The White Umbrella

300dpiLast night we celebrated the launch of The White Umbrella, written by Brian Sewell and with illustrations by Sally Ann Lasson, at Fortnum and Mason.

Here is my address from a memorable occasion.

Distinguished guests, ladies and gentlemen, I have the privilege this evening of talking about someone I greatly admire.

Brian Sewell, the formidable art critic and man of many talents, stands before us to be scrutinised for his latest chef-d’œuvre which shows him in a different light and proves that beneath the veneer of a tough and dissentient man, lies a human being full of sentimental depth and pathos.

He can be, as we all know, uncompromising in his own sometimes singular vision of the arts, but nevertheless no one in his right mind can ignore or dismiss his critique or not learn a thing or two about the subject matter which he dissects with great skill and conviction.

Brian’s ability to entrance his readers – whether it be within the context of his memoirs,  or his journalistic capacity to stir emotions and brace himself for a possible onslaught by those who find his honesty rather unsettling – is something he naturally takes in his stride. An Englishman to the core, endowed with a fearless intolerance of mediocrity.

His new book, which we are here to celebrate, is his first work of fiction – inspired by a dream one night following major surgery, which left him awake most of the time and in great pain.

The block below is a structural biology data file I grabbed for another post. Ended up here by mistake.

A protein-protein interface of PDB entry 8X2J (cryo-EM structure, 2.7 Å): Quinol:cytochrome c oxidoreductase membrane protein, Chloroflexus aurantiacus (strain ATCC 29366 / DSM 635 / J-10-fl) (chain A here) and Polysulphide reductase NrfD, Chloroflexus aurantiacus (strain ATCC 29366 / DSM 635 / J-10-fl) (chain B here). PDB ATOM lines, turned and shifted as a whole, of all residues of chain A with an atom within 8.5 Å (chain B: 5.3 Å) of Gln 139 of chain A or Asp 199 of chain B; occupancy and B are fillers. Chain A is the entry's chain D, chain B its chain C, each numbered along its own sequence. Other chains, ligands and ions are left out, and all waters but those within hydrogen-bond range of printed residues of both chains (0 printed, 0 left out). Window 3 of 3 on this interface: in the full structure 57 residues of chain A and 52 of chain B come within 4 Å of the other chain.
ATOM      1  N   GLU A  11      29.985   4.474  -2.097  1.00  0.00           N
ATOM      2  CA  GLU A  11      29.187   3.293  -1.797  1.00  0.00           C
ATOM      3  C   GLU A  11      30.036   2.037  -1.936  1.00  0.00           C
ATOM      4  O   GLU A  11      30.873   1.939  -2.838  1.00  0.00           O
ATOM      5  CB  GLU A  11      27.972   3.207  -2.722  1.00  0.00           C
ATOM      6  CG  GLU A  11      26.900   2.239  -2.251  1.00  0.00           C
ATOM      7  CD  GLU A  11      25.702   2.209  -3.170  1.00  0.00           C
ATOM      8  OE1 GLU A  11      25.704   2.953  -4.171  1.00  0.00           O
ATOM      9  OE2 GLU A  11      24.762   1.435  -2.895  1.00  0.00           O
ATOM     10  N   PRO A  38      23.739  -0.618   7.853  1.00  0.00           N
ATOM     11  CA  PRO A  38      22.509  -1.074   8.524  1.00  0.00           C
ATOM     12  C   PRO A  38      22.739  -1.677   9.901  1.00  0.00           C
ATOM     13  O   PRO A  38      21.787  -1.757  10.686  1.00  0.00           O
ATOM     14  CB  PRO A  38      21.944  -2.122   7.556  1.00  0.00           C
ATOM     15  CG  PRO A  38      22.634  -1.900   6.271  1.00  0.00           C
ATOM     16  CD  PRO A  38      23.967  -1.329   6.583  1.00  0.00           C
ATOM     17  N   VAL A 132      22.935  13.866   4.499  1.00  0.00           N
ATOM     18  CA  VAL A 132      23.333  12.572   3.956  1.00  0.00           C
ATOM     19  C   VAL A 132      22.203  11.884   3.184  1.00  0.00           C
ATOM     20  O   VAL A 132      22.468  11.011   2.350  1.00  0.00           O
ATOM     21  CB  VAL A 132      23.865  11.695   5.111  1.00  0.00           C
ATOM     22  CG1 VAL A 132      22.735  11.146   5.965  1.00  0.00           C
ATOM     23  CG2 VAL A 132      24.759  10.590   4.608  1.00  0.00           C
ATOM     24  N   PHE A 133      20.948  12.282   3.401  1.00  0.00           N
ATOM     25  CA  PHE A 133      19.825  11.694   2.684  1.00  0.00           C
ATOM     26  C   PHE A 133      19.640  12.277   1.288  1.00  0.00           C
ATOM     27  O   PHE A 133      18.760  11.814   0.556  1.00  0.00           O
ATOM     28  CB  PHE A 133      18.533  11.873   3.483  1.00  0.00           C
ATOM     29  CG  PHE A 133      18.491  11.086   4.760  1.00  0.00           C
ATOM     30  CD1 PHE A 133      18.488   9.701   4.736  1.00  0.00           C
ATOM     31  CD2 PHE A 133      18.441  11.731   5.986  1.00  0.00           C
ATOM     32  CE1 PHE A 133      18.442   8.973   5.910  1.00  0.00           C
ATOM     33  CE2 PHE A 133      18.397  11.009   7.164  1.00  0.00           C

However, his creative flair never left him despite his physical state and he produced a story which, when I first read it as a manuscript, left me in some sort of paradisiac nostalgia.

I rang him with tears of joy, expressing how moved I was by the eloquence of his story-telling, which I considered there and then as a touching chronicle of a man and his donkey, whom he named Pavlova as a tribute to the famous Russian ballerina.

They traversed from Peshawar through the whole stretch of Asia and Europe on foot, by train and by car, whenever they were able to hitch a lift.

It is a memorable adventure where Mr B, as he’s called in the book, and his adopted donkey forge a relationship the likes of which is hard to come by or imagine.

The book, The White Umbrella, beautifully illustrated by the celebrated cartoonist Sally Ann Lasson, gives the story a visual impact to complement an elegant prose magically weaved for the benefit of both adults and children of a certain age.

Author and illustrator have excelled themselves in their quest to make this remarkable book not only highly readable but a joyful occasion to cherish.

Given all the attributes I have mentioned regarding The White Umbrella, I urge everyone assembled in this hall to buy more than one copy of this delightful book, to give it to friends with young families who will no doubt share the pleasure of reading it together, and subsequently spread the good word to others to acquire this gem of a classic, which is timeless.

But before I conclude this short address, I would like to thank Fortnum and Mason and Mr Ewen Venters, the CEO of this august institution, for hosting the event with their usual aptitude for perfection and the immaculate service for which they reign supreme.

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